During a plant medicine experience people may undergo some major shifts in perception. Although this often feels very positive and can result in positive behaviour, how these shifts are handled ongoing is the most important factor.
After ceremony people might feel that they have found their purpose or Earthly mission. The feeling of oneness often replaces its conceptualization when people use entheogens. People feel they ‘met God’, and that they can drop their heavy human load in favour of self-appreciation. This is a relief. They may see themselves in ‘past‘ lives, transformed into other types of beings or archetypes, or they may lose the perception of their ego.
Such changes in perception of identity can be a very good thing; but we should bear in mind that although ego may have taken a backseat for a while, it probably hasn’t ‘dissolved’.
The ego may be waiting with its net
The plant medicine experience may bring about a profound level of self-assuredness that can end up fortifying the ego – the exact opposite of most people’s intentions. The ego wants to stay in control, and will use an awakening experience to its advantage if allowed to. Adyashanti speaks of this phenomenon in his brilliant book ‘The End of Your World’.
The exhilaration of feeling like part of ‘God’ can be heady. I’m not saying the feeling is a misunderstanding, but it can morph into fuel for the human ego.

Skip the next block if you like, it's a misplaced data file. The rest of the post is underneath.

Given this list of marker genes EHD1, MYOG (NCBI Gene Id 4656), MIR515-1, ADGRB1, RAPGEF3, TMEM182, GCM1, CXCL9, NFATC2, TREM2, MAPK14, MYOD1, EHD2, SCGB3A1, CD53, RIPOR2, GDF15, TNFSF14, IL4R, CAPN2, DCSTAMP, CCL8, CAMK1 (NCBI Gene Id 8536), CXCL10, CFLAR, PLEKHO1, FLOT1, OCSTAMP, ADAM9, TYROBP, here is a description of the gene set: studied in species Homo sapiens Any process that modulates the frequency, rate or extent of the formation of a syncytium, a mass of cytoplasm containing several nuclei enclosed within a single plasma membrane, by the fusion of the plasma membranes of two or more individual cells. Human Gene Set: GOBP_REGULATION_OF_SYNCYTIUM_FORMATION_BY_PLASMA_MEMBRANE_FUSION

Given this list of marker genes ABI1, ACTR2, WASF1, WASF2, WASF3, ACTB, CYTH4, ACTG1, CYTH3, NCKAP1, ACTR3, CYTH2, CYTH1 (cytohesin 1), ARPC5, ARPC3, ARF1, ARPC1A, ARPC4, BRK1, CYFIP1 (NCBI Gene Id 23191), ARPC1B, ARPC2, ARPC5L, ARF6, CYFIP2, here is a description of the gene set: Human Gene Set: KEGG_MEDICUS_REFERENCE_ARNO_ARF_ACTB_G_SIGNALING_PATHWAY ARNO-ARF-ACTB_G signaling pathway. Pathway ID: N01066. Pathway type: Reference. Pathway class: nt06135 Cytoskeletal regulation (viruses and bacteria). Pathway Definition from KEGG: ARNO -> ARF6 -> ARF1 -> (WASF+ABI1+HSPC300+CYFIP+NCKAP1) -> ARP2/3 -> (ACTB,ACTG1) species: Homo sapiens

Next, self-importance and righteousness creeps in; there can be no misperception, nor propensity for errors… your advice becomes the most relevant, and your experiences the most valid.
"But I took the medicine 100 times…"
Medicine forums are full of such behavior. The number of times someone imbibed doesn’t guarantee awareness of the ‘right’ way to do things, nor the right to insist that others do them that way.
It is not always about quantity. Quantity may deepen understandings for some, but the ability to process a few profound experiences and practice what has been learned once back in the ‘real world’ is the most important factor.
Along the medicine path I have known people who have been using plant medicines for years – sometimes decades - yet their behaviour is consistently devoid of compassion or understanding, and full of arrogance. Is the medicine even working for them?
The shamanic ego
There are also shamans who have this problem, but with the added issue that they are often worshipped unequivocally for their status. This explains why some people venture into the jungle only to come out more traumatised - if at all.
It should not be assumed that entheogen use guarantees integrity. ‘Shamanic ego’ is far from uncommon, and I have been thinking about how it manifests. Mysticism is attractive and some love to feel that the plants ‘chose’ them. Only hindsight can confirm this, as it isn’t easily verified by strangers.
Fortunately there are many who are more than capable of fully integrating and understanding the plants’ teachings, and they exude genuine humility and compassion. They may not always be perfect, but they are wise enough and compassionate enough to take proper care of others during plant experiences.